Tag Archives: summer reading

Summer Reading Challenges for Kids

complete guide to summer reading challenges for kids

Just because it’s summer doesn’t mean we can’t incorporate a little learning (and fun) into our kids summer program. Encourage them to read, and they just might get rewarded too.

Here are some great summer reading challenges for kids.

  1. Barnes & Noble: Read 8 books and record them in the Barnes & Noble reading journal, take it into the store and choose a free book from their selection on the reading journal list.
  2. Pottery Barn Kids: Read 8 books from the Pottery Barn Kids recommended book list and kids will receive a free book.  They also have weekly in-store activities including story time, activities, character appearances and snacks.
  3. Scholastic: From now until September 5, 2014 kids can read, log entries, earn rewards and enter to win prizes with the Scholastic Reading Under the Stars Reading Challenge.
  4. Pizza Hut: Spark Your Greatness with the Pizza Hut Summer Reading Challenge from June 1 to August 15, 2014 and your kid could win a prize pack including books and a Pizza Hut gift card.
  5. Chuck E. Cheese: Download and print the free reading calendar from Chuck E. Cheese, mark it off and take it in to your local venue and your child will earn 10 tokens.
  6. Half Price Books: Join the Feed Your Brain Summer Reading Challenge, log 300 minutes to earn a $5 Bookworm Bucks and one lucky child (in each age group) each month will win a $20 gift card.
  7. Reading is Fundamental: Take a look at their monthly calendar for inspiration on reading activities with kids.
  8. Education.com: Stop by education.com for a free do-it-yourself summer reading guide for kids.

Tip: Check with your local library whether they have a summer reading program too.

More resources:

  • Rusty and Rosy: Right here on Rusty and Rosy we have thousands of reading activities for kids.
  • Amazon books: Take a look at the summer reading list for kids on Amazon, it’s broken down by ages.
  • Dr Seuss: Visit seusville.com where you’ll find a great selection of Summer of Seuss fun activities and kids can create their own ‘Who’ and earn Dooklas.
  • PBS Kids: raise a reader and make reading fun with tips from PBS.

Summer Reading

encourage your child to read

It’s here! Summertime! Summer of fresh fruit, splashes in the sun, water pistols and sunscreen. Summer of mud baths, unstructured play, camping and canoeing. Summer of ice cream, watermelon, lemonade and fireflies. Whew! With all that busy-ness, who has time for reading ,right? Adults know the value of summer reading: an opportunity to slow down, relax and improve our skills and knowledge. But for many kids, summer reading is a slow down they don’t want when they could be outside having fun in the sun.

Whether your child loves reading or not, it’s important to keep him reading through the summer months so that, on the return to school in the fall, he hasn’t slipped down the slide. (For information on neutralizing the summer slide without overdoing it, read The Summer Slide, Is It Something To Fear?) What can you do? Encourage your child to read without making it a chore.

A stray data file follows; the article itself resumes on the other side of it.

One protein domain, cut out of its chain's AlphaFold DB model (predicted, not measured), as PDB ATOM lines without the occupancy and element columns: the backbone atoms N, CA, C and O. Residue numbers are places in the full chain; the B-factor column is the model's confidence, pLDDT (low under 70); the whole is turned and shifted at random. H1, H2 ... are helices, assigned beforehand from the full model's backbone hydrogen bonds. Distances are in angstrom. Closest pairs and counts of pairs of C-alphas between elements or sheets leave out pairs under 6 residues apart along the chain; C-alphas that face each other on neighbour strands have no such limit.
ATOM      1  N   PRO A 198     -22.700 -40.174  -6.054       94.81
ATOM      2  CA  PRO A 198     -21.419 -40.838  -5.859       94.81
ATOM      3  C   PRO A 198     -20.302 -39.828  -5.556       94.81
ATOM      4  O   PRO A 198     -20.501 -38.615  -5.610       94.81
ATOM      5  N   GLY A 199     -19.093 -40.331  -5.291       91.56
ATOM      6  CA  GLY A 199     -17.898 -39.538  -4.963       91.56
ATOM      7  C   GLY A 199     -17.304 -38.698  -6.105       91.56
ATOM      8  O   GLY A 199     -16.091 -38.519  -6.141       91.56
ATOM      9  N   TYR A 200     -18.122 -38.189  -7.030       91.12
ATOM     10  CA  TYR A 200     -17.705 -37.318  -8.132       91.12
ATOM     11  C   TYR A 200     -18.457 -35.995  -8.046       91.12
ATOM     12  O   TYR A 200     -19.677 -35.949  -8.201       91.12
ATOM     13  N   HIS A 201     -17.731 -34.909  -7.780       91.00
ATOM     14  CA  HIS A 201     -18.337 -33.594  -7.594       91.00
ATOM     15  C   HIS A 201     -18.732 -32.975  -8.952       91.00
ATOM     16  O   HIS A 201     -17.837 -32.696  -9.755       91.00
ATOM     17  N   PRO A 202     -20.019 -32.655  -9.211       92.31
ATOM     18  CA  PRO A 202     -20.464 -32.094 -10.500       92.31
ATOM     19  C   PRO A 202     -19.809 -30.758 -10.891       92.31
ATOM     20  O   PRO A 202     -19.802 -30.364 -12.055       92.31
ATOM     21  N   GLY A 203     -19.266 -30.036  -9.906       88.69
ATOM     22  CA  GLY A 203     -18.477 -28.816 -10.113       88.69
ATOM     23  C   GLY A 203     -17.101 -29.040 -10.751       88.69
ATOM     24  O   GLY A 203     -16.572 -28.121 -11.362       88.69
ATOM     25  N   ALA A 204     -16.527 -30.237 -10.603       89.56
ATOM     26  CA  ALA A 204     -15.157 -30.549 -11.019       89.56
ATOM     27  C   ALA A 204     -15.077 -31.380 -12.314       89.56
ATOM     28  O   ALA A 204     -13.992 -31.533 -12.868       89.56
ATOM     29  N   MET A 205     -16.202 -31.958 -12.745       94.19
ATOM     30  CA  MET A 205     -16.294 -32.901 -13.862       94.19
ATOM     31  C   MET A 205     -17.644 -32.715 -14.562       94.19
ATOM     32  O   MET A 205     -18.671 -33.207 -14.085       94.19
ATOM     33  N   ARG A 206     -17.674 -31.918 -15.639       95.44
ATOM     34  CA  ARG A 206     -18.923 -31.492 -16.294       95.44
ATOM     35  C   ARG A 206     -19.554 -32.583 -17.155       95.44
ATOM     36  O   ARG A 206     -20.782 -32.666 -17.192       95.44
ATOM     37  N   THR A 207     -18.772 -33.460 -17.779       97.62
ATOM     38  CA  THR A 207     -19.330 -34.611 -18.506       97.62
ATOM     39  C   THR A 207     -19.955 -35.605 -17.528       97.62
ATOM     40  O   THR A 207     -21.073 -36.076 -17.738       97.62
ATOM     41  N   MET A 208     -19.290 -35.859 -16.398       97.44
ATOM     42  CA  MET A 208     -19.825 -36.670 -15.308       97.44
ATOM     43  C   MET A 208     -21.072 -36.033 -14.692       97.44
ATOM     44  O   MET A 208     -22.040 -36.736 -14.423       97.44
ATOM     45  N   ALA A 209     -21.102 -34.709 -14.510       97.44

Implement Rest Hour

Every afternoon in our home, we have rest hour. During that hour everyone spends time doing something on his or her own, in his or her own space, quietly. I like to read a book or a magazine (it sets a good example and, usually  it’s a reward for me to get quiet time to read.) Sometimes the kids play LEGOs or do puzzles. Other times we’ll find them drawing or designing a cool new city for their Hexbugs or falling into a much-needed restful sleep. Usually, they end up reading a book for at least a part of that hour. Rest hour allows children to unwind and think on their own. When you provide quiet activities for a child to do, and the time to do it, he’ll take himself into his own world and get lost in himself which is critical for independent growth.

Join a summer reading club

A summer reading club allows young readers to set goals and gain rewards for completing their goals. Children will log the books they’ve read and when they hit a “reward”, return their reading chart or log to receive a prize. Locally, you’ll find clubs at libraries. Barnes and Noble is offering a program this summer, Imagination’s Destination, that awards children with a new book after reading and logging 8 books.  Read2Dream was started by a school teacher in her classroom and has spread nation wide this year–offering children a membership to a club where they set personal and team goals for reading encouragement.

Create your own goals

With your child, create your own goals and rewards system. Stronger readers can track reading time or chapters, while new readers can track books or time. Come up with rewards your child desires–be it new books, staying up an extra hour, a trip for ice cream or to the movies. Make sure your goals are reachable so that your child won’t have to wait all summer for a reward. Shelley at How Does She? featured a fabulous program she created, Summer Reading STAR!, (she included free printables!) that rewards children for reading with individually created prizes.

However you encourage your children to read this summer, give them time, help them to find books, and make it fun. Happy reading!